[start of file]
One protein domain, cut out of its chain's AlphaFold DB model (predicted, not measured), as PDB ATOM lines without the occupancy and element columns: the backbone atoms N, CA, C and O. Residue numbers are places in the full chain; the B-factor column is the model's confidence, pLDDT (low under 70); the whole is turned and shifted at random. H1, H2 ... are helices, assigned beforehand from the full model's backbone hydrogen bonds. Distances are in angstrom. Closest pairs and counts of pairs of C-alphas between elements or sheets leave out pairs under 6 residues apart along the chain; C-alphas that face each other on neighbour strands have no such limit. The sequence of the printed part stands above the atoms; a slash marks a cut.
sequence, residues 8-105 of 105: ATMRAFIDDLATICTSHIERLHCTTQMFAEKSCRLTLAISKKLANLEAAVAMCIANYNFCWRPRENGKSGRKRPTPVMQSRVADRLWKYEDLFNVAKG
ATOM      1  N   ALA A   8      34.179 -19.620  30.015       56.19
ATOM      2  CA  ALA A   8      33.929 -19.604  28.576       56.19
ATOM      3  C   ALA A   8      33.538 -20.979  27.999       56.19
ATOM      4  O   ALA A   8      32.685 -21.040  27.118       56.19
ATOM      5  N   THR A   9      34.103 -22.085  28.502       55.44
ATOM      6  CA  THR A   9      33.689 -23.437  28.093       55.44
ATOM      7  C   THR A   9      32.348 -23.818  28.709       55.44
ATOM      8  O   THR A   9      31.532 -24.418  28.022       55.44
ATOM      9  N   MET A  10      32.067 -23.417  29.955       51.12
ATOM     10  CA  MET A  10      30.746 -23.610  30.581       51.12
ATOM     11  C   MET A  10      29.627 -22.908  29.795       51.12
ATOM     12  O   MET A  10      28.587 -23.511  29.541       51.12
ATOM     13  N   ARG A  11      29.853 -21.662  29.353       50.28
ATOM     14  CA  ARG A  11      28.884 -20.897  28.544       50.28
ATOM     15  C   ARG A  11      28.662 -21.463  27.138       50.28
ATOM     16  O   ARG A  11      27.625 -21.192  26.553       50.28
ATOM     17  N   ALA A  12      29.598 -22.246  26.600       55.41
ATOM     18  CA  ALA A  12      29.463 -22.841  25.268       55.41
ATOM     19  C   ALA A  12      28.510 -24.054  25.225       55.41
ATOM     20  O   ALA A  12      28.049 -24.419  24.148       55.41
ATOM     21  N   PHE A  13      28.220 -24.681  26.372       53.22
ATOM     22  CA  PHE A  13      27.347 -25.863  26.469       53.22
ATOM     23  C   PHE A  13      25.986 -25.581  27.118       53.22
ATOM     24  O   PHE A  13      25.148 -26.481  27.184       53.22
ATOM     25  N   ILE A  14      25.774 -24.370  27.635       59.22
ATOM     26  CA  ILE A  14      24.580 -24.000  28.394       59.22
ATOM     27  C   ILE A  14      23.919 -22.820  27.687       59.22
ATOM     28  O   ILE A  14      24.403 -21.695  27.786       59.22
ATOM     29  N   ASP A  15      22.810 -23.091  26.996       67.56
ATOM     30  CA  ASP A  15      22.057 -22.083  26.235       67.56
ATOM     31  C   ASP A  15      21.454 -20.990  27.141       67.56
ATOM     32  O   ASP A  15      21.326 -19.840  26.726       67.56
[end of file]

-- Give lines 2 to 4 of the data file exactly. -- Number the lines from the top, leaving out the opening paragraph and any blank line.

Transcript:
ATOM      1  N   ALA A   8      34.179 -19.620  30.015       56.19
ATOM      2  CA  ALA A   8      33.929 -19.604  28.576       56.19
ATOM      3  C   ALA A   8      33.538 -20.979  27.999       56.19